What we learned about the 1st half of the year, in no particular order:
1)Economic activity is now contracting on an inflation adjusted basis.
2)Headline CPI touched a cycle high of 8.6% in May which was on top of a 5% increase in May 2021. Don’t blame Putin though as January 2022 CPI was up 7.5%.
3)Asset prices reset lower mostly due to multiple compression but credit quality begins to get questioned along with earnings growth.
4)With the cost of capital higher, corporate funding activity slows.
5)The Fed steps up its aggressiveness and the world’s central bankers join up.
6)Goods spending gets a hangover after the two year party.
7)Housing has peaked in terms of the pace of transactions and sharp price growth slows.
8)War is tragic, even more so when instigated by a country that controls so much oil, gas, wheat and fertilizer.
9)Most commodity prices take a breather after the spurt early on.
10)Corporate profit margins begin to soften.
11)US dollar roars higher.
What might be in the 2nd half and my 2 cents, in no particular order:
1)The US economy will continue to shrink on a real basis, a recession is here. Mild or sharp? V bottom or flat line type malaise? I’m not sure.
2)The rate of change in goods prices has peaked and will fall in coming quarters but service inflation, particularly rents, remains sticky, partly offsetting the goods price drop.
3)The bear market will continue, corporate credit spreads will widen further. 4)Capital market access will get more difficult.
5)The Fed will soon shift their focus to rising unemployment and the recession and less to fighting inflation.
6)The bulge of spending on services this summer, particularly on leisure, travel and hospitality, quiets down in the back half.
7)Home prices will fall in some of the hottest markets.
8)Putin won’t stop and energy and food prices will remain high.
9)The BoJ alters its YCC policy.
10)Earnings in 2022 won’t come close to realizing the hopes of analysts as revenue growth slows and profit margins compress further.
11)US dollar peaks as Fed pivots and other central banks continue to catch up with the tightening.
Speaking of the dollar, it is ripping higher again with the euro dipping below $1.03 earlier on the heels of the German trade deficit announced yesterday mostly due to the spike in the value of energy imports.
Speaking of other central banks catching up, the Reserve Bank of Australia hiked rates by 50 bps for the 2nd straight meeting tto 1.35% as expected. Governor Lowe said “Today’s increase in interest rates is a further step in the withdrawal of the extraordinary monetary support that was put in place to help insure the Australian economy against the worst possible effects of the pandemic. The resilience of the economy and the higher inflation mean that this extraordinary support is no longer needed.”
On the point above on the changing funding environment, the FT Weekend had an article titled “Fundraising hit by steep decline amid trading rout.” In the piece it said, “Businesses globally raised $4.9T through new equity, loans and bonds in the first half of 2022, down 25% from the $6.6T raised in the first half of 2021, a record setting period, according to data provider Refinitiv.” Also, “Equity financing from companies going public to follow-on stock offerings, convertible bonds and SPAC’s fell nearly 70% to $252b by the end of June, marking the smallest sum raised over the first six months of a year since 2005. The decline was particularly noticeable in the US – where total equity fundraising collapsed to just above $40b, the least since at least 1999, and down from nearly $327b for the first six months of 2021. Just 18 companies listed in the US through traditional IPOs in the second quarter and 14 in Europe.”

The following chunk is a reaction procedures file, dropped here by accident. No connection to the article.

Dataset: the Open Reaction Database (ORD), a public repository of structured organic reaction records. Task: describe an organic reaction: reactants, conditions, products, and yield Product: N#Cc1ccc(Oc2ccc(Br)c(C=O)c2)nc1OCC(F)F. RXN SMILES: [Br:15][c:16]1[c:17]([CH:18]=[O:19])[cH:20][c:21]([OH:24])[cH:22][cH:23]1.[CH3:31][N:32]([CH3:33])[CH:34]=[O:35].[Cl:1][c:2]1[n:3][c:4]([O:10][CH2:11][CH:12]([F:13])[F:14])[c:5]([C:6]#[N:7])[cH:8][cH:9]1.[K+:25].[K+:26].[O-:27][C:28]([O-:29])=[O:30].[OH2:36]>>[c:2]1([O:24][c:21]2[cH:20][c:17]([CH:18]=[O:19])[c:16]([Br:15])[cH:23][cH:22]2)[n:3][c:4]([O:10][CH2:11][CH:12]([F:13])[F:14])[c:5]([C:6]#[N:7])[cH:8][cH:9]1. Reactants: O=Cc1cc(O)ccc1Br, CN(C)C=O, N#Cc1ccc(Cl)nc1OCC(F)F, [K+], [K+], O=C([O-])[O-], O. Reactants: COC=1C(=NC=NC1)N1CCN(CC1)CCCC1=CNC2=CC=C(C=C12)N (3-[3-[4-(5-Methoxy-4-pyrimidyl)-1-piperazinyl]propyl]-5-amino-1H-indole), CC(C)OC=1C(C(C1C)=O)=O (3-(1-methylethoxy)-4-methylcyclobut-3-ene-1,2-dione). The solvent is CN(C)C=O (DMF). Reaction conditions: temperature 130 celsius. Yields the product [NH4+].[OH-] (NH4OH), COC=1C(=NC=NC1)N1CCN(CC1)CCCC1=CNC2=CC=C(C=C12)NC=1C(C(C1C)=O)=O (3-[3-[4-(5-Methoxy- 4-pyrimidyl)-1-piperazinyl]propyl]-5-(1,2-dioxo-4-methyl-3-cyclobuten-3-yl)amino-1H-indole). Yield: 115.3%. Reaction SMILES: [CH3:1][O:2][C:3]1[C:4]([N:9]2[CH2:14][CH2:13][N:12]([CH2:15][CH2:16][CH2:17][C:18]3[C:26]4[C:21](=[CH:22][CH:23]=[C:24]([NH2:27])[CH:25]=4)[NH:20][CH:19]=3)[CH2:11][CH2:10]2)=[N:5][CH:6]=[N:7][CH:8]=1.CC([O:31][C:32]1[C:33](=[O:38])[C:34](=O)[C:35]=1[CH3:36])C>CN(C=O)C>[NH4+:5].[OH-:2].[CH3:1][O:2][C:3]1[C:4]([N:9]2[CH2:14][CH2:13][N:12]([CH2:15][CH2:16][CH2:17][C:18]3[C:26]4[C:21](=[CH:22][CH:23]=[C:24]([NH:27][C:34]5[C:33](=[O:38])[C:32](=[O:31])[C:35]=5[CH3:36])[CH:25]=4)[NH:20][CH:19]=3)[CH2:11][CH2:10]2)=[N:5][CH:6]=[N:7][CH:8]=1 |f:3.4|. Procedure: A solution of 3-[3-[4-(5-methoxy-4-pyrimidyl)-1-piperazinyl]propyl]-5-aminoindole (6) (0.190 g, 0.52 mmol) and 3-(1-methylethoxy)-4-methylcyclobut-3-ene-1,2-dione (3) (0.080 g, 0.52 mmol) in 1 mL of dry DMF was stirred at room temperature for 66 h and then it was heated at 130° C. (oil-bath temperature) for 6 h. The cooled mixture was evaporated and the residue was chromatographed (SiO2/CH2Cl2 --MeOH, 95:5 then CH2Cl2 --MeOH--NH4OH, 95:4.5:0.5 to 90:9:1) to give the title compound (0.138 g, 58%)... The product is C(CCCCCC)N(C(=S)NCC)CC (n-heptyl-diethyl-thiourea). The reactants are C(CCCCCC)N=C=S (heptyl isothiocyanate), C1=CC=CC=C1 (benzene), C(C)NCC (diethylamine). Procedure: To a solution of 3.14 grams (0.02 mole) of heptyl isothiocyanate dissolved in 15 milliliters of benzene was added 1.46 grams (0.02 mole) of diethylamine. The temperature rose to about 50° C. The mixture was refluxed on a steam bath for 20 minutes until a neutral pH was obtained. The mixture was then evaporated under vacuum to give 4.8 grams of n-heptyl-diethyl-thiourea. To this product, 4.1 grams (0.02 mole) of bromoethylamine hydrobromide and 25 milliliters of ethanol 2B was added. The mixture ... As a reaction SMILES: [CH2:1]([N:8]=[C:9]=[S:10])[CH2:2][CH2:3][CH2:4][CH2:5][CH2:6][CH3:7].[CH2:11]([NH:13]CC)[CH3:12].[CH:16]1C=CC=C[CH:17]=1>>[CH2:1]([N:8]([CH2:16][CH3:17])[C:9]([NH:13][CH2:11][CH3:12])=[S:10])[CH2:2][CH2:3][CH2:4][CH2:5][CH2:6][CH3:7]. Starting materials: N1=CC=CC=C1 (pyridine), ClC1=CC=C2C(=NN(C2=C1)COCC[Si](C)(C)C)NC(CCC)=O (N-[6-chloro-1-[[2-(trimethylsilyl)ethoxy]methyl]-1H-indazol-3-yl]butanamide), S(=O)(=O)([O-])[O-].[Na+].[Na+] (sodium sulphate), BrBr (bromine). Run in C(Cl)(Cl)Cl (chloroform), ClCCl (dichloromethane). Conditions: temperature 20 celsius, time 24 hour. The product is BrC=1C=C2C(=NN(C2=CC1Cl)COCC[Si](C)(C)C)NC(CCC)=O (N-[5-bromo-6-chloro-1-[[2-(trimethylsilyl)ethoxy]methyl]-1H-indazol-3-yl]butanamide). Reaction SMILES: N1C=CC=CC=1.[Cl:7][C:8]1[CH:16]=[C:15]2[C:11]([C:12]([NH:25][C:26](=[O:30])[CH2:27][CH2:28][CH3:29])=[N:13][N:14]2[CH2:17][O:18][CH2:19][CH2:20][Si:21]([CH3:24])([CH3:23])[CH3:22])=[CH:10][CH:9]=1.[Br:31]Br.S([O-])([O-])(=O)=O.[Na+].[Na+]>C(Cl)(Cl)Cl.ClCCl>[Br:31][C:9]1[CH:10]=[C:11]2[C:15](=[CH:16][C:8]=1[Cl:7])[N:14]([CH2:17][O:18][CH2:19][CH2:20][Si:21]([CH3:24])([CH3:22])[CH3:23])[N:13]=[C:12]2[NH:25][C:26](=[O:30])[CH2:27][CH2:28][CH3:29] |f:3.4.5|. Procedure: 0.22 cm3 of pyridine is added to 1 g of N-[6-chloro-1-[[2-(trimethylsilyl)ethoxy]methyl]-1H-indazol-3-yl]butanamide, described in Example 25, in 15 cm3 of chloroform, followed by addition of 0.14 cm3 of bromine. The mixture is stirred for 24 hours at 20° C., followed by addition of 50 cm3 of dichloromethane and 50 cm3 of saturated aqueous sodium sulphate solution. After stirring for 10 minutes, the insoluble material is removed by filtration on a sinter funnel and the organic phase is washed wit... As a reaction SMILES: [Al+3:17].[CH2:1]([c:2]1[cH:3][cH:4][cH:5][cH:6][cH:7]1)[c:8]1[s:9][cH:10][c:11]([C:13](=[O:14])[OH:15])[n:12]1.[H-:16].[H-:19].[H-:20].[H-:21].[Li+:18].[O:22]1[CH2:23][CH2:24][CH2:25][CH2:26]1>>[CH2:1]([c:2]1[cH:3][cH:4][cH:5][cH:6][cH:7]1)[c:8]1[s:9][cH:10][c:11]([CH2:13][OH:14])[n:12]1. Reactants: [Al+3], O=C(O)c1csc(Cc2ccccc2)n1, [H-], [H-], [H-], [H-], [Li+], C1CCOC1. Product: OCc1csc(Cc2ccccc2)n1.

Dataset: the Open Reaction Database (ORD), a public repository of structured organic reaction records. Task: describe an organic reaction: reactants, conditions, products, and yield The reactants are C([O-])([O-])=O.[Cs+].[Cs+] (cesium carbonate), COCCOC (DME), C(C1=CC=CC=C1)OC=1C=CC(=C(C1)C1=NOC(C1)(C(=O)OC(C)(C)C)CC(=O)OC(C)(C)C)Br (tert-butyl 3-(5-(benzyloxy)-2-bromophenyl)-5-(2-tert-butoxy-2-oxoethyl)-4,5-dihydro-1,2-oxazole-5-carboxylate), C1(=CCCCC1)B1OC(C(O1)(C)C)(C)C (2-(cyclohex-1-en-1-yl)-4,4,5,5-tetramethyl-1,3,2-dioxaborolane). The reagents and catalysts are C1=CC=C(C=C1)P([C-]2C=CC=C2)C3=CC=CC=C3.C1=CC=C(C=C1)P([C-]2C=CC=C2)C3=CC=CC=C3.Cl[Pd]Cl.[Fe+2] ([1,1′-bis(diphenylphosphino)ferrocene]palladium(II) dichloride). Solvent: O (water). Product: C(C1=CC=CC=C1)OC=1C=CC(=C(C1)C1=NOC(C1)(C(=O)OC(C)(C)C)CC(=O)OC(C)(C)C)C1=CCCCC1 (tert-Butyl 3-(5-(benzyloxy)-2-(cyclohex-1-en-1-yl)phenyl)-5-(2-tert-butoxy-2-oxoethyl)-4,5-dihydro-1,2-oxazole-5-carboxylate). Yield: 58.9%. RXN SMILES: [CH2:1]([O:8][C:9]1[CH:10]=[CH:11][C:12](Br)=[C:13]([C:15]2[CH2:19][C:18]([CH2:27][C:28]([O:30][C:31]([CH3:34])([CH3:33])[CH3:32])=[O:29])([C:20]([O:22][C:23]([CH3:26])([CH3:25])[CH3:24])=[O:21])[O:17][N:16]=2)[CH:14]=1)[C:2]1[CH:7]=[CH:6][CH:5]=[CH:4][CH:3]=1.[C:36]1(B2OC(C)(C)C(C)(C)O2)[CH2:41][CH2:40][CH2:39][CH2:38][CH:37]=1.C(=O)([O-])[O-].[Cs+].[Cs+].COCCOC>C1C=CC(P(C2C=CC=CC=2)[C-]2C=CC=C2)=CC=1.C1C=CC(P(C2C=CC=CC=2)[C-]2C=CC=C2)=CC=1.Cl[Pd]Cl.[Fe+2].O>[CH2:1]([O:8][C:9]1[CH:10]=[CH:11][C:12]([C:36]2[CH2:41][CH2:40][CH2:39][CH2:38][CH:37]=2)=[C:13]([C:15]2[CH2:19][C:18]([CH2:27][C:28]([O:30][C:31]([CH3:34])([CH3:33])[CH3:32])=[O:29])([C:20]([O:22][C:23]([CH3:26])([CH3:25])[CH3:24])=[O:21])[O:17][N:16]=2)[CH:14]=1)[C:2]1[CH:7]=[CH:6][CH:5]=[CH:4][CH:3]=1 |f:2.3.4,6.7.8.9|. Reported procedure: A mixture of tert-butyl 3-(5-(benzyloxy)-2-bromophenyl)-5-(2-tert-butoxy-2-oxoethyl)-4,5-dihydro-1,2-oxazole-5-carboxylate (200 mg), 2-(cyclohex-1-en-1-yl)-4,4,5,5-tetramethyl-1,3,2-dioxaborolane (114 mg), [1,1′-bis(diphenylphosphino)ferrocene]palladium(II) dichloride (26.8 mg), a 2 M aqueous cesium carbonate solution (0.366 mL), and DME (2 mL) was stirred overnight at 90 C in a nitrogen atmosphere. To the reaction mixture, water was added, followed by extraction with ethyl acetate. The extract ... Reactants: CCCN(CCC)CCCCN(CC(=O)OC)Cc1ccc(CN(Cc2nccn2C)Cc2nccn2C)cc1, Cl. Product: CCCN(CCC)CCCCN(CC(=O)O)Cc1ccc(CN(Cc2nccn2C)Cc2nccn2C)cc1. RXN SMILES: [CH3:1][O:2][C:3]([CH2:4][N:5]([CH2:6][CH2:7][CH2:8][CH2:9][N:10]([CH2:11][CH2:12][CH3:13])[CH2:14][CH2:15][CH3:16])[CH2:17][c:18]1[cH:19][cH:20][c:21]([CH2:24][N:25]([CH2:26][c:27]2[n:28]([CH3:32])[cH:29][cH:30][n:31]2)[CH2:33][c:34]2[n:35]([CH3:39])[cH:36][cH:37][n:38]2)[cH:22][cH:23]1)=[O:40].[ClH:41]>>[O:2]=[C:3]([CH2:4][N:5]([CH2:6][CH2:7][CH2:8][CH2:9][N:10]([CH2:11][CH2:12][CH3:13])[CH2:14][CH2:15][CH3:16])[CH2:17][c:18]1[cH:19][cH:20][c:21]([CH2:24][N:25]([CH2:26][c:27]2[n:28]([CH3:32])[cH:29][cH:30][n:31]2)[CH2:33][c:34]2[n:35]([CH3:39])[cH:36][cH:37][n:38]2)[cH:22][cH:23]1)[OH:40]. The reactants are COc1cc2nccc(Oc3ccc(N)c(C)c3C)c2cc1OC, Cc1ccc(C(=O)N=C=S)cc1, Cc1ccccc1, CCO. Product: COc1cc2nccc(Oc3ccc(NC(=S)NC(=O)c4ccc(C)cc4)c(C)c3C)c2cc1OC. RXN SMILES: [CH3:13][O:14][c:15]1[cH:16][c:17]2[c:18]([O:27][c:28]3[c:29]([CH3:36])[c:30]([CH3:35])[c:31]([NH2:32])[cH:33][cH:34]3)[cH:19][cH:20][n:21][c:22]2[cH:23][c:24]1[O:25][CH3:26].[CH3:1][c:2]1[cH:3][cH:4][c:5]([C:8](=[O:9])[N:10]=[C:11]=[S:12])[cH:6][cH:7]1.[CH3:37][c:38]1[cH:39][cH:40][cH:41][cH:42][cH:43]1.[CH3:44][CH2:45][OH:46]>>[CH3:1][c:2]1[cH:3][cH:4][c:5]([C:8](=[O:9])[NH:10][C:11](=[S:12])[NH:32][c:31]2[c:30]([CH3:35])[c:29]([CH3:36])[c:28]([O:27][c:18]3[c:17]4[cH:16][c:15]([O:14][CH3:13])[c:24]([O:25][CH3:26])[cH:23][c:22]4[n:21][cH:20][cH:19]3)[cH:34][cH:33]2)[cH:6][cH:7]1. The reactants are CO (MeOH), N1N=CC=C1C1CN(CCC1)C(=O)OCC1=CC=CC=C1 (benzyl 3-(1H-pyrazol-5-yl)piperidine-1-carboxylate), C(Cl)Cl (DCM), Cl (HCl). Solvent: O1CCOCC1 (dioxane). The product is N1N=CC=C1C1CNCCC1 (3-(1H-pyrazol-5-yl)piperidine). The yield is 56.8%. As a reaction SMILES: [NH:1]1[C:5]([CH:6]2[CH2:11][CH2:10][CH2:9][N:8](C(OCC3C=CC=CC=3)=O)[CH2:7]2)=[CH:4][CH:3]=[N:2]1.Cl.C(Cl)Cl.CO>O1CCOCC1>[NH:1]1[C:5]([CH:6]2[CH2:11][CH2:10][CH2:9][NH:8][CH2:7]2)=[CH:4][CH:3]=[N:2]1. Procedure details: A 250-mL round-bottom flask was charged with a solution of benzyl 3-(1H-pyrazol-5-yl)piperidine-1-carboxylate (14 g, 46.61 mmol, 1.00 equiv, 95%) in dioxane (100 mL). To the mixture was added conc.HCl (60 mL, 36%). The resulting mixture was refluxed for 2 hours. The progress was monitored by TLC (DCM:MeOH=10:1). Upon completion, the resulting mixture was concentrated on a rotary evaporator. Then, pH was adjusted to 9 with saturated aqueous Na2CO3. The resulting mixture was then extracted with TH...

Moving on to some data. China’s June services PMI jumped to 54.5 from 41.4 and that was better than the estimate of 49.6 “as the domestic Covid situation improved and containment measures were loosened. New orders also returned to growth, rising modestly overall while the downturn in foreign client demand softened notably.” Looking ahead, “firms remained upbeat in June. That said, the degree of confidence was little changed from May and remained below the series average.” We know the Chinese economy remains in the stop-start mode solely self imposed.
We’ll soon see to what extent the tariffs on China get lifted and as US companies are paying for them, let’s hope as many as possible.
India’s June services PMI rose m/o/m. Singapore’s slipped to 57.5 from 59.4. Markit said “Businesses continued to flourish, supported by strong demand and output growth which were among the highest in the series. That said, supply chain issues could start to constrain growth in Singapore’s private sector. Slight slowdowns in the growth of several indices were recorded in June with some panelists linking this to supply chain disruptions and shipping delays.” On the outlook, “Firms continue to stay hopeful regarding future growth as indicated by the improvement in business confidence recorded in June.” Singapore has benefited from a full reopening and people leaving Hong Kong.
Japan’s services PMI rose to 54 from 52.6 as “remaining domestic Covid restrictions were lifted.” The first print was 54.2. On pricing, “Greater demand for services and rising fuel and raw material prices contributed to a further increase in average input costs, which rose at a record pace. This pushed firms to raise prices charged for services at the quickest rate since October 2019.” The 40 yr JGB yield rose to match its 6 1/2 yr high at 1.41%. This will be very important to watch over the 2nd half, as mentioned above.
The Eurozone services PMI, along with the UK for June were both revised up slightly from the initial print seen a few weeks ago. We know all about the challenges the European economy is facing.
As for European natural gas prices, they continue higher, up another 15% this week.
Dutch TTF Natural Gas Prices